Our Friend the Dog - by Maurice Maeterlinck

CHAPTER III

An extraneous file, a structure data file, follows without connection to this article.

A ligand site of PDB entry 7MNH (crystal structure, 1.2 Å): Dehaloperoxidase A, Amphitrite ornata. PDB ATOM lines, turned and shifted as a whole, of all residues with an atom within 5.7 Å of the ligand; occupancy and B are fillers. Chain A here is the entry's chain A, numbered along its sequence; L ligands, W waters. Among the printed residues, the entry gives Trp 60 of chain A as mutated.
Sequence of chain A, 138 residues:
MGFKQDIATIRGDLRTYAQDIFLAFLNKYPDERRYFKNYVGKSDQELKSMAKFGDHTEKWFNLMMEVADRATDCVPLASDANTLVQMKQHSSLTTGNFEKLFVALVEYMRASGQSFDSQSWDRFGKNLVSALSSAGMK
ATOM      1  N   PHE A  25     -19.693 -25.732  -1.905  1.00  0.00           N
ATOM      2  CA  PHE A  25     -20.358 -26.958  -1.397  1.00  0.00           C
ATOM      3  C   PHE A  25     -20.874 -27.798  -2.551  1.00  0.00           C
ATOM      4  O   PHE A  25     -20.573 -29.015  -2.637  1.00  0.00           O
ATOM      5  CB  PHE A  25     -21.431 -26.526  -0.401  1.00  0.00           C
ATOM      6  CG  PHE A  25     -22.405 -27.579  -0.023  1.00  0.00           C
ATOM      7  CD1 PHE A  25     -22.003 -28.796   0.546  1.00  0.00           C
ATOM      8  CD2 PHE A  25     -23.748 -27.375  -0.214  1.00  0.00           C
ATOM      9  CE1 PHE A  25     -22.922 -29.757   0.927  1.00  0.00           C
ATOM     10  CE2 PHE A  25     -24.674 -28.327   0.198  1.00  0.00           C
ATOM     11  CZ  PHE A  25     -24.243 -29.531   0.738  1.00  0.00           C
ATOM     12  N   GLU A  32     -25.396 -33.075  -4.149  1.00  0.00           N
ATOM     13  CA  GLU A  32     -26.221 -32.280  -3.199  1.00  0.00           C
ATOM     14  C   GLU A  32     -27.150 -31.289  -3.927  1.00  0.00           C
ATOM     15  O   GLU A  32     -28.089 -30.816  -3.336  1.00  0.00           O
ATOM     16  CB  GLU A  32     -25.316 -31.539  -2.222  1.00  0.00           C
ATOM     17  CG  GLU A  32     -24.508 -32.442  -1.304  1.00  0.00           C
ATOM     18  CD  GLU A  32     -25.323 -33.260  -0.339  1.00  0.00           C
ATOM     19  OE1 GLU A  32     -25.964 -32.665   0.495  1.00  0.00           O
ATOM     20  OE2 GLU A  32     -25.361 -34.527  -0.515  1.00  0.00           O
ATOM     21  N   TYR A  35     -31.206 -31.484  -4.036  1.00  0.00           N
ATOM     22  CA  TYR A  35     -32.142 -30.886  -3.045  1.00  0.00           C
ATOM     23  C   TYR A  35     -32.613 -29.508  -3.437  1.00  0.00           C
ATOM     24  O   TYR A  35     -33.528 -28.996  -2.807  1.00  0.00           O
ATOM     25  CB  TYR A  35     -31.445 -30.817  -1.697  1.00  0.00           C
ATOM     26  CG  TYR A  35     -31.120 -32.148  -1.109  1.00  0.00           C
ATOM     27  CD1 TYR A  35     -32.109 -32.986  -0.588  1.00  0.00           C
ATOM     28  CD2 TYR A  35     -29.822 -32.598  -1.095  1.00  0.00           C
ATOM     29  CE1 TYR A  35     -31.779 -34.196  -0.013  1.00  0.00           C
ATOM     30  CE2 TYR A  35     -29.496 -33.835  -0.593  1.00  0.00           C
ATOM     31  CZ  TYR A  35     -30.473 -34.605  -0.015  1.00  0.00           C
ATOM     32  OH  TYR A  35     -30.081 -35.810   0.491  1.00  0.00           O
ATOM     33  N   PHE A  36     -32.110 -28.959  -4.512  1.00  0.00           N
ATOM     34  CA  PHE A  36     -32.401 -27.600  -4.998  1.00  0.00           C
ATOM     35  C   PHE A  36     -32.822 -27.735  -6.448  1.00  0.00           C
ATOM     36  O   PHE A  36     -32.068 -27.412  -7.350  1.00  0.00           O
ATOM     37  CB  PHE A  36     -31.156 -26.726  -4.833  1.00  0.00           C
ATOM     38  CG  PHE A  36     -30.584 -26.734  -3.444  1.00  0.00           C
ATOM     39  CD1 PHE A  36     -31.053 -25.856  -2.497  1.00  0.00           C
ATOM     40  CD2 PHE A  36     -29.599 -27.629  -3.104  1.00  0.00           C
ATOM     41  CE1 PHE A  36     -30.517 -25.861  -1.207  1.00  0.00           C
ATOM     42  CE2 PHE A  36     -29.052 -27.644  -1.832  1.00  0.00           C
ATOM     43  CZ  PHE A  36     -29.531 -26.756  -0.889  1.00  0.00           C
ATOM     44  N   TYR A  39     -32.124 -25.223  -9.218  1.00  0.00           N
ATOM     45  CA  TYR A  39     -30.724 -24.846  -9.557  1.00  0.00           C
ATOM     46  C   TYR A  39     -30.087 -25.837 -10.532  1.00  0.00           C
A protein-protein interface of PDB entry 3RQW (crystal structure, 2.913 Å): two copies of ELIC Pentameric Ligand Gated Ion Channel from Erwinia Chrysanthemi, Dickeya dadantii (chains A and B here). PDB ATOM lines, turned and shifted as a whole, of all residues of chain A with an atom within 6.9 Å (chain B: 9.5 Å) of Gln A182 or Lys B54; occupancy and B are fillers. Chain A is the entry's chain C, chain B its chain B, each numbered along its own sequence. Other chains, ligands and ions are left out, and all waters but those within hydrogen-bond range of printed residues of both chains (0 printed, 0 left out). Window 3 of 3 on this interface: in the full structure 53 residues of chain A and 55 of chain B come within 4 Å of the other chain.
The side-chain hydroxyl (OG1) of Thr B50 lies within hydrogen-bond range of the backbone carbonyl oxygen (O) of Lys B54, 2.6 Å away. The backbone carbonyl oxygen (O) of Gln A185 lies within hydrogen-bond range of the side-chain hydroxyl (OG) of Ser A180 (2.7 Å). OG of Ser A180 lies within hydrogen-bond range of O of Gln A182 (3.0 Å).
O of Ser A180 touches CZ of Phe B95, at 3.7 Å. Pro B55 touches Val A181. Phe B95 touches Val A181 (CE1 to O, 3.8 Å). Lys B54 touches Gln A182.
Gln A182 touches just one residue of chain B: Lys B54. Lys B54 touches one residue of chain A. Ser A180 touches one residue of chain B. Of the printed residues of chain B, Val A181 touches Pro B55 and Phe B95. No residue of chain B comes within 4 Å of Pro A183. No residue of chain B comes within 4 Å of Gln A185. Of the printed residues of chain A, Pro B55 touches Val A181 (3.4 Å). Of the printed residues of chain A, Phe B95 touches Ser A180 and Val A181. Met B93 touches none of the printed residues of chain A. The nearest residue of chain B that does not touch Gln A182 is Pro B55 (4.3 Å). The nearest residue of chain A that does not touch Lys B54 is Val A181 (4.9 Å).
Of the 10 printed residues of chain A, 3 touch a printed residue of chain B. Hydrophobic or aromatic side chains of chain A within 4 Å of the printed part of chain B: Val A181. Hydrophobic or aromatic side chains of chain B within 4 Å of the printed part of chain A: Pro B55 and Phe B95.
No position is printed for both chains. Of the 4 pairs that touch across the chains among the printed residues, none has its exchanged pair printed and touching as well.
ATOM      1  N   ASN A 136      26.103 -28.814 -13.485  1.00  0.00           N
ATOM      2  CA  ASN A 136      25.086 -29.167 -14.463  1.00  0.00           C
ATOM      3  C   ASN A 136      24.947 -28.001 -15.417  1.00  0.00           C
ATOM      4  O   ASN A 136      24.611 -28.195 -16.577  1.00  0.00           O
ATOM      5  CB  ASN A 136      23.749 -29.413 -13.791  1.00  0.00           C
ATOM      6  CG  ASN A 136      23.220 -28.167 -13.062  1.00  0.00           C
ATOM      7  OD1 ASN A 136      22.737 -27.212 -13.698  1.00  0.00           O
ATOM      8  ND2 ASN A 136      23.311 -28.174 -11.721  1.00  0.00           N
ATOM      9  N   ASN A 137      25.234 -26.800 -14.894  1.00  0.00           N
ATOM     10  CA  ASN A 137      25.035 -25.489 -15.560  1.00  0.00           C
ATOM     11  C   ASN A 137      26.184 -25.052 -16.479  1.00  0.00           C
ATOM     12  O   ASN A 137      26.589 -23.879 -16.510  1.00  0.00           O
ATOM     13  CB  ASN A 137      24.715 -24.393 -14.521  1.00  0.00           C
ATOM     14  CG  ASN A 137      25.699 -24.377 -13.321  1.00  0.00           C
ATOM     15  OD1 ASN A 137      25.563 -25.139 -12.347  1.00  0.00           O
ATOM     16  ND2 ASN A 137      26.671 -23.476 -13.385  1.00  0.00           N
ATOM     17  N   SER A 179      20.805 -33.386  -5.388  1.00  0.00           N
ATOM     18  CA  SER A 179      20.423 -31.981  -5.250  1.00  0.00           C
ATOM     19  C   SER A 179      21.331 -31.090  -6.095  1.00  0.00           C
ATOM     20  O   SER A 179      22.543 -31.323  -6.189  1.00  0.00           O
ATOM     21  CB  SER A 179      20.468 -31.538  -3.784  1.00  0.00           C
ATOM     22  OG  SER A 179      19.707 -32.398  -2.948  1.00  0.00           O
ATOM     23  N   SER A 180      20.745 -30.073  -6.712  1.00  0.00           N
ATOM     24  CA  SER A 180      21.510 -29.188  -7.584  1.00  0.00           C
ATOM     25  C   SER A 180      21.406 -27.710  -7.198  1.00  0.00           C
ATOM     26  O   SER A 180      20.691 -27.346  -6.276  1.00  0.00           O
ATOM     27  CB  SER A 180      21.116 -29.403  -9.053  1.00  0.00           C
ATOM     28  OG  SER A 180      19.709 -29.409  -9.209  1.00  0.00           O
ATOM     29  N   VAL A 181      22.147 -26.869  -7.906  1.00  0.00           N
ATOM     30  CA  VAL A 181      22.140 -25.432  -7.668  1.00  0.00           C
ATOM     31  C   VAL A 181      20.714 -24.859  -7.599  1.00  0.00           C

Now, in this indifference and this total want of comprehension in which everything that surrounds us lives; in this incommunicable world, where everything has its object hermetically contained within itself, where every destiny is self-circumscribed, where there exist among the creatures no other relations than those of executioners and victims, eaters and eaten, where nothing is able to leave its steel-bound sphere, where death alone establishes cruel relations of cause and effect between neighbouring lives, where not the smallest sympathy has ever made a conscious leap from one species to another, one animal alone, among all that breathes upon the earth, has succeeded in breaking through the prophetic circle, in escaping from itself to come bounding toward us, definitely to cross the enormous zone of darkness, ice and silence that isolates each category of existence in nature's unintelligible plan. This animal, our good familiar dog, simple and unsurprising as may to-day appear to us what he has done, in thus perceptibly drawing nearer to a world in which he was not born and for which he was not destined, has nevertheless performed one of the most unusual and improbable acts that we can find in the general history of life. When was this recognition of man by beast, this extraordinary passage from darkness to light, effected? Did we seek out the poodle, the collie, or the mastiff from among the wolves and the jackals, or did he come spontaneously to us? We cannot tell. So far as our human annals stretch, he is at our side, as at present; but what are human annals in comparison with the times of which we have no witness? The fact remains that he is there in our houses, as ancient, as rightly placed, as perfectly adapted to our habits as though he had appeared on this earth, such as he now is, at the same time as ourselves. We have not to gain his confidence or his friendship: he is born our friend; while his eyes are still closed, already he believes in us: even before his birth, he has given himself to man. But the word "friend" does not exactly depict his affectionate worship. He loves us and reveres us as though we had drawn him out of nothing. He is, before all, our creature full of gratitude and more devoted than the apple of our eye. He is our intimate and impassioned slave, whom nothing discourages, whom nothing repels, whose ardent trust and love nothing can impair. He has solved, in an admirable and touching manner, the terrifying problem which human wisdom would have to solve if a divine race came to occupy our globe. He has loyally, religiously, irrevocably recognized man's superiority and has surrendered himself to him body and soul, without after-thought, without any intention to go back, reserving of his independence, his instinct and his character only the small part indispensable to the continuation of the life prescribed by nature. With an unquestioning certainty, an unconstrained and a simplicity that surprise us a little, deeming us better and more powerful than all that exists, he betrays, for our benefit, the whole of the animal kingdom to which he belongs and, without scruple, denies his race, his kin, his mother and his young.